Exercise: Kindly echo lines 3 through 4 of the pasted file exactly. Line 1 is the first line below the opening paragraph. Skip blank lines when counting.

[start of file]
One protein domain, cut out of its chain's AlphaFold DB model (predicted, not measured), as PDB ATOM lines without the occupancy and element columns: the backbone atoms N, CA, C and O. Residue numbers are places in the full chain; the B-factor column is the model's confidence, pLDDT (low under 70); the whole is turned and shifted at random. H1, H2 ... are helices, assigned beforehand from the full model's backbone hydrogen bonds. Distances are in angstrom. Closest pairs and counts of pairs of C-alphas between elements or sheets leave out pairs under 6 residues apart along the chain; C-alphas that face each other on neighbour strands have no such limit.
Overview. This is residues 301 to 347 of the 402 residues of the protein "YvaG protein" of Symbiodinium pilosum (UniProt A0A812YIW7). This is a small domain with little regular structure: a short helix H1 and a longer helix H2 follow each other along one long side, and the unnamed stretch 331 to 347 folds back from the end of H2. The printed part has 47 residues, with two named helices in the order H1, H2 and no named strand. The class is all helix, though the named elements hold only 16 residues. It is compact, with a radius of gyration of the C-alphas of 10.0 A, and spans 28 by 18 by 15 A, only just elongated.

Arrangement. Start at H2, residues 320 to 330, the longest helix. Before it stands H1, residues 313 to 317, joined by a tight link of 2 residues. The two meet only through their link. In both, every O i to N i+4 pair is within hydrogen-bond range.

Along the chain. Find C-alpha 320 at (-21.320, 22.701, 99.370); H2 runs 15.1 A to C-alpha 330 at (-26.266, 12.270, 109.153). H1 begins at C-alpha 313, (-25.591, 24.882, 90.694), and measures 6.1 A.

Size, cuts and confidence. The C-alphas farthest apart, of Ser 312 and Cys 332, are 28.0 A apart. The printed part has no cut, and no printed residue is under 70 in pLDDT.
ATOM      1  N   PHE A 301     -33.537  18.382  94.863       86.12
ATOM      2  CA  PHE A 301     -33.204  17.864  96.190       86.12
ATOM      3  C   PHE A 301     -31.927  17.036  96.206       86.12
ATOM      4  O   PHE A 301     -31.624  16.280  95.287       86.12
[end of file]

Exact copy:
Along the chain. Find C-alpha 320 at (-21.320, 22.701, 99.370); H2 runs 15.1 A to C-alpha 330 at (-26.266, 12.270, 109.153). H1 begins at C-alpha 313, (-25.591, 24.882, 90.694), and measures 6.1 A.

Size, cuts and confidence. The C-alphas farthest apart, of Ser 312 and Cys 332, are 28.0 A apart. The printed part has no cut, and no printed residue is under 70 in pLDDT.